As it happens, the authority on such things, the American Ornithological Society’s North and Middle America Classification Committee, is currently examining that very proposal as apart of the 2020 Proposal Set C.  Expect an official ruling soon.  While I don’t know for sure what they will decide, the evidence out of this current study does not bode well for the continued recognition of Corvus caurinus as a speciesSo if you want to see a northwestern crow, my advice is to do it sooner rather than later.

Literature cited

Slager DL, Epperly KL, Ha RR, Rohwer S, Wood C, Van Hemert C, and Klicka J. 2020. Cryptic and extensive hybridization between ancient lineages of American crows. Molecular Ecology doi: 10.1111/mec.15377

 

 

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Filed under Corvid diversity, Crow life history, Diversity, New Research, Science, Taxonomy

The bird of many names

Camp robber. Whiskeyjack. Canada jay. Gray jay.  I know of no other bird that goes by as many names as the Canada jay.  In fact, it has so many names it’s possible for two people to be swapping stories and not even realize they are discussing the same animal. Why this sweet-faced bird possesses a number of aliases better befitting an agent of espionage is, in part, the result of a rather fascinating bit of birding history replete with controversy, colonialism, chaos, and a contest of national importance.

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Before we get to the jays though, I want to put in your mind the image of the Ouroboros. If you’ve never seen it before, the Ouroboros is a symbol from Egyptian iconography that depicts a snake or a dragon eating its own tail. The image is meant to imply infinity; the idea that where you end is also where you begin, on and on, forever. Because, as you’ll see, it’s impossible to tell this story without eating our own tails at many different points along the way. So let’s start with the name that’s both the beginning and potentially the end of this story: Canada jay.

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On May 23rd, 2018 the American Ornithological Society announced that Perisoreus canadensis, the bird formerly known as the gray jay, would be officially recognized as the Canada jay.  Although this change felt disruptive to some, for the folks spearheading the campaign, including foremost Canada jay expert Dan Strickland, this was the righting of a historical wrong more than a half-century in the making.

According to Strickland’s research, which he details in a facinating article called “How the Canada Jay Lost its Name and Why it Matters,” one of the earliest scientific references to this bird was in an 1831 zoology book called Fauna boreali-Americana where they name it as a Canada jay. Even James Audubon used the name Canada jay when he described it in the 1840s. From here the story of the jay’s name gets hairier, with lots of different dates, acronyms, and taxonomic nuance, but I want to try and take you through it because it tells you so much about why things ended up as they did.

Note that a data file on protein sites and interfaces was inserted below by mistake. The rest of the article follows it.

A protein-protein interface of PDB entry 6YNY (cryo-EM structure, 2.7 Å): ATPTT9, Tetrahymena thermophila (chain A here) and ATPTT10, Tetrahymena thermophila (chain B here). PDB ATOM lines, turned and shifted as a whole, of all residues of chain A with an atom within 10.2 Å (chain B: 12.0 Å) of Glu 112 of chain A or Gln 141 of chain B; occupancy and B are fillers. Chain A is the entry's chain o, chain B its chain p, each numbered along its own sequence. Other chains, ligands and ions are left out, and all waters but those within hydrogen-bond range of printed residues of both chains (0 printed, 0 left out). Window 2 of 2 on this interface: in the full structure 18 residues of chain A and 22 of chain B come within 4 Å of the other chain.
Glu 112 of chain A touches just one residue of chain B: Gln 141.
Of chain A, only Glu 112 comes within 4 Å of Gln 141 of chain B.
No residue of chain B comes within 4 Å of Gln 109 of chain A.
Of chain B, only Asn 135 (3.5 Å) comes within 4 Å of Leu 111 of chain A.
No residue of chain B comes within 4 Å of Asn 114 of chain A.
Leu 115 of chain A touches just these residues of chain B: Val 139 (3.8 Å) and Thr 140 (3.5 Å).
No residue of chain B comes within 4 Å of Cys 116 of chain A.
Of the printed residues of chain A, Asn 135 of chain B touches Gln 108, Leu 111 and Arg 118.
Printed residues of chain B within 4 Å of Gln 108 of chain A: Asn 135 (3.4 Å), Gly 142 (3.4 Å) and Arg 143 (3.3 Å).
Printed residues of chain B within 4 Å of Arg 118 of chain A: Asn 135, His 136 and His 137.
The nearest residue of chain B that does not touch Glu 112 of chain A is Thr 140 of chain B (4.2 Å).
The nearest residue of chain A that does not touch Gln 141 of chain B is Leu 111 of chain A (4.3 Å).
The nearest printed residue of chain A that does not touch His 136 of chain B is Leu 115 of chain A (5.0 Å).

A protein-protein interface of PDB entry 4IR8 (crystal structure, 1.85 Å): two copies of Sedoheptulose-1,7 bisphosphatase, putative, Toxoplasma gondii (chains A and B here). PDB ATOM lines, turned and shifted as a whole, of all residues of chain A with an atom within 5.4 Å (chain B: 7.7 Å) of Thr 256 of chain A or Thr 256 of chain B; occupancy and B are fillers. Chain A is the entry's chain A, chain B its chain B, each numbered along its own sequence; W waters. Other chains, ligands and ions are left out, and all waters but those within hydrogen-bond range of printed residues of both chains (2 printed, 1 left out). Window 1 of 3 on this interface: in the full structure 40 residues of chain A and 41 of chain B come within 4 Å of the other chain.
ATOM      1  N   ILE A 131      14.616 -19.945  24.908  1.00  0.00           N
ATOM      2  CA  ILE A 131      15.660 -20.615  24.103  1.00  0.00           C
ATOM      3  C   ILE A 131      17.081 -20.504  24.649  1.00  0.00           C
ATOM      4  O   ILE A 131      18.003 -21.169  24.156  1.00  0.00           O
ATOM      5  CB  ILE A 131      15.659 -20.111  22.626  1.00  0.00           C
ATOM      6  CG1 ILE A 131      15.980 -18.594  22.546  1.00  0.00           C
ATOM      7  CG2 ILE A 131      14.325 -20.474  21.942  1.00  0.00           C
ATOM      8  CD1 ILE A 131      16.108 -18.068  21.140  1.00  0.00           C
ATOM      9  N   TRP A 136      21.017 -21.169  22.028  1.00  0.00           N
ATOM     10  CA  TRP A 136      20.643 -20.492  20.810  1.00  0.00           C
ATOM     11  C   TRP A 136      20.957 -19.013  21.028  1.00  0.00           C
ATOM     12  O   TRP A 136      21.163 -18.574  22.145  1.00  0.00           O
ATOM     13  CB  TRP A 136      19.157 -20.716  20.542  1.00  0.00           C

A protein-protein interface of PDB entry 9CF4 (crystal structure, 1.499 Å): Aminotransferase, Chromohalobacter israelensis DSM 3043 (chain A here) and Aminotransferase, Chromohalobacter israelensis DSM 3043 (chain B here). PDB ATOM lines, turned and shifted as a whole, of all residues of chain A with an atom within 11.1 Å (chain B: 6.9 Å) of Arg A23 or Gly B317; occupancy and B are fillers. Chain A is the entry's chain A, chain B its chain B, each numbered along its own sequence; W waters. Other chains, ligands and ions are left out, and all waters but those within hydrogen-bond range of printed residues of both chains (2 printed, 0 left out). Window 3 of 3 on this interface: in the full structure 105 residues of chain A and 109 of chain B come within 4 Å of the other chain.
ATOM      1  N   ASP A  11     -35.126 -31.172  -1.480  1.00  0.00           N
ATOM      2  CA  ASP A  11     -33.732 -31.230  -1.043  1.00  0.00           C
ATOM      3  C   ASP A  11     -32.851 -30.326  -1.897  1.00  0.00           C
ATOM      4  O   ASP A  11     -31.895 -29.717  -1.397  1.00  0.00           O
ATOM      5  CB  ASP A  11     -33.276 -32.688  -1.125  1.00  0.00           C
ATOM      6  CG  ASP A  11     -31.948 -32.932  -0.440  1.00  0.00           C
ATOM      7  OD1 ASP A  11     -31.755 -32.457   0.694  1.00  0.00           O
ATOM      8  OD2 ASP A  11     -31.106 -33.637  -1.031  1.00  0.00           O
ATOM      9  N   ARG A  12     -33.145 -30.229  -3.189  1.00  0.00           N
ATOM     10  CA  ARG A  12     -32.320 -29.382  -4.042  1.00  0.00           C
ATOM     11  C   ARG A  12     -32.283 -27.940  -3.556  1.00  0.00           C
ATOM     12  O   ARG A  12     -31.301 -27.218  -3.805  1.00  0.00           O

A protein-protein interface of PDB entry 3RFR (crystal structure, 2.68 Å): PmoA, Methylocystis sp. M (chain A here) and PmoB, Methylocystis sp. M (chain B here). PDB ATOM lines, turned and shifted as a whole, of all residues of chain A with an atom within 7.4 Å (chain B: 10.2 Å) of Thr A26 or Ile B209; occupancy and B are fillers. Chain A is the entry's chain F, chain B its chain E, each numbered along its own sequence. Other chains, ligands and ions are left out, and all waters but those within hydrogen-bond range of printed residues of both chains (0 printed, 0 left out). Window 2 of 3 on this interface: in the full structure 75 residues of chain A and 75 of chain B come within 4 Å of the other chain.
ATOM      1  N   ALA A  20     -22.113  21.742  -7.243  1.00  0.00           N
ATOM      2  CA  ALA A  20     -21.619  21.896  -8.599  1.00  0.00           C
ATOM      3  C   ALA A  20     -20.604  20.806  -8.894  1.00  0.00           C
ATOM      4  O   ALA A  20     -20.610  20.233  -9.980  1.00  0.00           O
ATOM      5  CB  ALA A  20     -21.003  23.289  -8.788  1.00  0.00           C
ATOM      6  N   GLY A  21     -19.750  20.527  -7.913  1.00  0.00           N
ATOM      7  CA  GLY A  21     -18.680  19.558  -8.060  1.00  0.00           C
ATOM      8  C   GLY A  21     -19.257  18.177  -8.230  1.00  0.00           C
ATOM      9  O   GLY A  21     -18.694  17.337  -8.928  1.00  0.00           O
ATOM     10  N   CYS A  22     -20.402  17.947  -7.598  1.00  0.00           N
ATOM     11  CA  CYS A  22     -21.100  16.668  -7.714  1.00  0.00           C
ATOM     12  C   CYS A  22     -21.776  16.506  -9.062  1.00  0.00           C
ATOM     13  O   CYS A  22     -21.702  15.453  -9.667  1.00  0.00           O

During the early 1800’s the process of discovering* and naming birds was something of a wild west operation. It wasn’t until 1883 that an official body, the American Ornithologist’s Union, AOU, (now called the American Ornithology Society, AOS), was formed to take leadership and help legitimize the field of ornithology in North America. Part of this goal was to act as the official body for taxonomic and nomenclature decisions. In keeping with this goal, AOS publishes a checklist of North American birds every decade or so. So who is on that list, and what they call it, means a great deal. For the first two publications (1886 and 1895) our bird was called the Canada jay, but then after 1895 all more or less goes to hell.

At the root of this naming disaster was a failure to provide a clear and rigorous English naming system at both the full and subspecies level. Instead, the system (if you could call it that) was that birds with only one species (monotypic species) were given a binomial Latin name and an English common name, but birds with subspecies (polytypic species) like our bird, may or may not be given an English common name or a Latin binomial name. Instead, their subspecies were given Latin trinomial names and English common names. What this meant is that if you saw a Canada-jay like bird, unless you knew which subspecies it was, the best your guide could tell is that it was merely a Perisoreus jay. This also meant that the name “Canada jay” effectively got downgraded to describing a single subspecies: Perisoreus canadensis canadensis. An effort to name yet another Perisoreus subspecies, Perisoreus obscurus griseus, appears to be when the name “gray jay” first comes into play.

I doubt anyone would question why failing to provide common names to full species would cause confusion, but matters were made worse because there was no system in the nomenclature behind the common names for the subspecies. This lead to problems like not being able to identify from the English name alone if you were talking about a species or a subspecies, and having subspecies from different respective species sharing the same root name. For example “clapper rail” could refer to subspecies of either Rallus obsoletus or Rallus longirostris.